The Protection of the Flag Monument (also known as the "Defense of the Flag Monument") is a historic war memorial located in Academy Park at 715 South Main Street in Athens, Bradford County, Pennsylvania. Designed in the Classical Revival style by the architectural firm McKim, Mead & White, with a sculpture by George Thomas Brewster, it was erected between 1900 and 1902, and has a granite pedestal topped by a bronze sculpture group. The sculpture depicts an adult soldier and a young drummer boy attired in Revolutionary War clothing and protecting their flag from falling into enemy hands. A commemorative plaque indicates it was dedicated in memory of the soldiers who fought in defense of the flag.This monument was added to the National Register of Historic Places in 2001. It is located in the Athens Historic District.
History and architectural features
Located in Academy Park at 715 South Main Street in Athens, Pennsylvania, the Protection of the Flag Monument was completed in 1902. Erected on the front of the lot where it stands, it occupies the center of the site's western half. The front of the monument may be reached from Main Street via a concrete sidewalk while the monument's eastern side may be approached via a brick walkway, which is flanked by two stones affixed with bronze commemorative plaques. Situated between those stones is a state historical marker and a flag pole.The monument itself, which is situated 50 feet east of the sidewalk, is surrounded by a 26-foot ornamented, raised granite coping square. The monument's polished, Stony Creek granite pedestal, which stands at the center of that square, is composed of a plinth, molded base, die, and a cap, is roughly nine feet tall, and is topped by a roughly eight-foot-tall bronze sculpture of a wounded adult Revolutionary War-era soldier holding a rifle and a young, barefooted drummer boy. It was created by sculptor George T. Brewster.The monument's sculpture was commissioned in 1900 by Joseph Whipple Stickler and his wife, Charlotte Snell Stickler, and was unveiled in June 1902. Stickler, a native of New York who became a successful realtor and philanthropist, had wed Charlotte Snell in Hoboken, New Jersey; Snell, who had attended school at the Athens Academy which had previously been located where the monument now stands, was a daughter of Captain John Snell, an Athens resident who "was one of the first white children born in Bradford county about the time of the Wyoming Massacre," according to historian Henry Hall.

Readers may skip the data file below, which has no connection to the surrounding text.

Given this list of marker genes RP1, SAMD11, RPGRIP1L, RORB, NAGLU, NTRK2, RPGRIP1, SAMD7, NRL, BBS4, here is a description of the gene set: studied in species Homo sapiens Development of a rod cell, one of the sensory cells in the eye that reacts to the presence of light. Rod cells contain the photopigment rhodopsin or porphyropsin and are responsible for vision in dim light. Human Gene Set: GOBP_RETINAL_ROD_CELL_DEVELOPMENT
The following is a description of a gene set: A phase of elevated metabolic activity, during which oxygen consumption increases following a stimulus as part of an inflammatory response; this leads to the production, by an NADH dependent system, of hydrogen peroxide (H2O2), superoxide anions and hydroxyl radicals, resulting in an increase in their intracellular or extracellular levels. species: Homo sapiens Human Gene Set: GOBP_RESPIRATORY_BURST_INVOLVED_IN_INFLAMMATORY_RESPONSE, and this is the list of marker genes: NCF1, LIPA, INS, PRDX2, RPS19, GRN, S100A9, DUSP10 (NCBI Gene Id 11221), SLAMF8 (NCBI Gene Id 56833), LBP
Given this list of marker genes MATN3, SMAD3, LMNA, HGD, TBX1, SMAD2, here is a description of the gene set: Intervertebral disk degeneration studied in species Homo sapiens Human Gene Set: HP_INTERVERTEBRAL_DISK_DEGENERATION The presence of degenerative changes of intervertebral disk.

The front of the monument, which faces west in the park, is adorned with a bronze bas relief of entwined laurel wreaths, below which were placed the words of the statue's dedication:
"PRO PATRIA ET GLORIA
ERECTED TO THE MEMORY OF OUR SOLDIERS WHO FOUGHT IN DEFENSE OF THE FLAG."
The inscription on the opposite (rear), eastern-facing side of the monument reads:
"PRESENTED TO THE TOWNSHIP OF ATHENS, BRADFORD COUNTY BY JOSEPH WHIPPLE AND CHARLOTTE SNELL STICKLER OF ORANGE, NEW JERSEY MDCCCC."
Placement of this monument on the National Register of Historic Places
The NRHP nomination application for the Protection of the Flag Monument was formally reviewed by Pennsylvania's Historic Preservation Board at its March 13, 2001 meeting at 9:45 a.m. at the State Museum in Harrisburg. Also considered for NRHP status at this time were the: Normandy Farm, George K. Heller School, and Upper Roxborough Historic District in Montgomery County; Awbury Historic District and Harris/Laird, Schober & Company Building in Philadelphia; Michael Derstine Farmstead in Bucks County; Chester Heights Camp Meeting Historic District in Delaware County; John Nicholas and Elizabeth Moyer House in Berks County; William Shelly School and Annex in York County; and the Zeta Psi Fraternity House in Northampton County.This monument was then officially added to the National Register of Historic Places later in 2001. It is located in the Athens Historic District.